Michigan Attorney General Dana Nessel has filed lawsuits against two out-of-state wineries and one wine retailer for allegedly shipping wine into Michigan illegally.
The lawsuits, filed Wednesday in the U.S. District Court for the Western District of Michigan, allege New York City wine retailer Taste Wine LLC, Castello di Amorosa of California’s Napa Valley, and Grants Pass, Ore-based Schmidt Family Vineyards LLC violated the 21st Amendment Enforcement Act. The federal law allows states to enforce their liquor laws in federal courts.
In all three cases, the wine merchants were allegedly caught shipping wine into Michigan without the necessary licensing. The AG’s Office also claims that the state issued the companies cease and desist letters, but all three allegedly continued shipments into Michigan despite the initial warnings.
Out-of-state wine shipments have been a contentious legal issue in Michigan for more than 15 years, dating back to a 2005 U.S. Supreme Court ruling that deemed it unconstitutional to bar out-of-state wineries from shipping into Michigan and New York while allowing the same privileges for in-state wineries.
More recently, in May 2020, a three-judge panel of the Sixth Circuit U.S. Court of Appeals ruled that Michigan laws that excluded out-of-state retailers from shipping into the state were constitutional. The U.S. Supreme Court upheld the decision earlier this year.
In Michigan’s cases against Taste Wine and Schmidt Family Vineyards, investigators from the Michigan Liquor Control Commission (MLCC) placed orders through the merchants’ respective websites and successfully had their purchases shipped to Michigan locations. The lawsuits claim that the defendants shipped wines before and after receiving a cease and desist letter.
In the case of Castello di Amorosa, MLCC investigators initially reviewed a common carrier report concerning shipments of alcohol submitted to the agency by the U.S. Postal Service in 2018. The reports showed 621 shipments to Michigan, the state claims in court filings. After issuing a cease and desist letter, an additional common carrier report that covered January through June of 2020 showed continued shipments. Investigators placed an online order and successfully received their shipment, according to the state.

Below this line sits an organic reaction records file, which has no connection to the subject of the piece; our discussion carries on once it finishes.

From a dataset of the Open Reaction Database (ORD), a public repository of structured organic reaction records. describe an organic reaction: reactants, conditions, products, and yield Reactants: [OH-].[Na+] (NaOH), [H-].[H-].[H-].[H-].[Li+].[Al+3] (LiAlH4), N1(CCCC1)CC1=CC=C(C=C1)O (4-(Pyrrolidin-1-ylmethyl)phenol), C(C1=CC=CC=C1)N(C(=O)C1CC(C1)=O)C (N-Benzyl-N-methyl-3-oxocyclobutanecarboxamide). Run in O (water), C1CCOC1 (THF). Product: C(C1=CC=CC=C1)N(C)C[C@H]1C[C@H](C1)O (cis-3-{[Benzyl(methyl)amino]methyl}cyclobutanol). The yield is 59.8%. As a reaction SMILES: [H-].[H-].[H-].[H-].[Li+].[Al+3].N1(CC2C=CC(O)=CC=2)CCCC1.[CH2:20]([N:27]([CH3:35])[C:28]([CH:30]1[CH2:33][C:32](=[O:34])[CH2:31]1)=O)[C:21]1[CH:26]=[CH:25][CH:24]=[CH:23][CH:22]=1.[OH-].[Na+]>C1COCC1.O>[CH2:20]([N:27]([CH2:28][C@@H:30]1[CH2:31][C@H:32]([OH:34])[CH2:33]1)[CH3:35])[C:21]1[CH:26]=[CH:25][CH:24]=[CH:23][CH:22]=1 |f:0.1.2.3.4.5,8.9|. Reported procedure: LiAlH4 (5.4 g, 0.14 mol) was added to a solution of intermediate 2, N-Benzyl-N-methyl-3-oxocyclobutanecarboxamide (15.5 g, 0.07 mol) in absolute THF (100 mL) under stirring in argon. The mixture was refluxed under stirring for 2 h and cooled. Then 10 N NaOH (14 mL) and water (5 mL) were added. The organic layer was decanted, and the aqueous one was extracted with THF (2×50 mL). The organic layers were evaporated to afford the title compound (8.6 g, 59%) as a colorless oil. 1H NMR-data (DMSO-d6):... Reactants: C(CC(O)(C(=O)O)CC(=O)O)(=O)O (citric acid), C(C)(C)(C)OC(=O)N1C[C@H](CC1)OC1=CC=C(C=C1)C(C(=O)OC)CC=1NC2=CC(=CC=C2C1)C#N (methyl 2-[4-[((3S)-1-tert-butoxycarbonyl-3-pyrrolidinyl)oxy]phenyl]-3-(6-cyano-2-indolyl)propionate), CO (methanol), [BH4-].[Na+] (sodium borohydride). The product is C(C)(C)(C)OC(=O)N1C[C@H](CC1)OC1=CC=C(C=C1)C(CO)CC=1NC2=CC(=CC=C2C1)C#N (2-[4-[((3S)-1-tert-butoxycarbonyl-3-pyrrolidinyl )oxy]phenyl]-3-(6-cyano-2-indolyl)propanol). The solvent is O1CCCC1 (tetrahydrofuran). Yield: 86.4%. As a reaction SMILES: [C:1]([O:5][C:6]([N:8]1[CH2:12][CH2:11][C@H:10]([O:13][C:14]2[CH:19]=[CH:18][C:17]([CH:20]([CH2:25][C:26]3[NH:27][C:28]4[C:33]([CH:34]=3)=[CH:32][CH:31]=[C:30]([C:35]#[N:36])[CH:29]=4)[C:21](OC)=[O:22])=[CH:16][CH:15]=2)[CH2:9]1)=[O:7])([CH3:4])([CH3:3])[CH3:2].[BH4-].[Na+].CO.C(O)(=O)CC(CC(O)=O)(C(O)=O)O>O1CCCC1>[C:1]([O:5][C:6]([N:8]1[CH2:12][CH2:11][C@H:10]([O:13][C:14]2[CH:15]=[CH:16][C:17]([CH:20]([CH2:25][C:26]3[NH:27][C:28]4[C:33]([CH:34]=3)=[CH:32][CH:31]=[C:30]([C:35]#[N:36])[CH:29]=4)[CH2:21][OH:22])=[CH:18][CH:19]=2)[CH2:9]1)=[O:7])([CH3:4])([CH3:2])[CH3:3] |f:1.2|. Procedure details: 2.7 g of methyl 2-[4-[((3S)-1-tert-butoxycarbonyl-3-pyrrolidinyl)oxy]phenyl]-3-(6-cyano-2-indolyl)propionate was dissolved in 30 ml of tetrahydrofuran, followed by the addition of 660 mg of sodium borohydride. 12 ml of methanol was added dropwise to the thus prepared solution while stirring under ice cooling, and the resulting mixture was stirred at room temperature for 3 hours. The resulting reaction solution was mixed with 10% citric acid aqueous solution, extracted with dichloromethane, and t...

The defendants face up to $25,000 per violation plus reimbursement of investigative expenses and attorney fees.
“We applaud Attorney General Dana Nessel for her aggressive approach to stopping out-of-state retailers from illegally shipping wine into Michigan,” Spencer Nevins, president of the Michigan Beer & Wine Wholesalers Association, said in a statement. “Her efforts send a clear message to out-of-state retailers that have been skirting state law, putting Michigan consumers at risk and cheating the state out of much-needed tax revenue: It is time to stop violating Michigan law or you will be caught, and you will be prosecuted to the fullest extent of the law.”
MLCC Chair Pat Gagliardi called the suits "an important deterrent against other companies violating the state's liquor laws and jeopardizing the health, safety and welfare of Michiganders."
Nessel’s office could not immediately be reached for comment.
The recent cases follow similar legal action in October 2020 in the U.S. District Court for the Eastern District of Michigan. At the request of the MLCC, Nessel filed 21st Amendment Enforcement Act lawsuits against two California entities — Go to Gifts Inc., which does business as The BroBasket, and Napa Valley-based Vinter’s Collective LLC — for allegedly shipping wine and beer directly to Michigan consumers from outside of the state.
“Our state’s liquor laws were drafted to protect the health, safety and welfare of Michiganders, and my office will use its authority to aggressively enforce those regulations,” Nessel said in a statement at the time.
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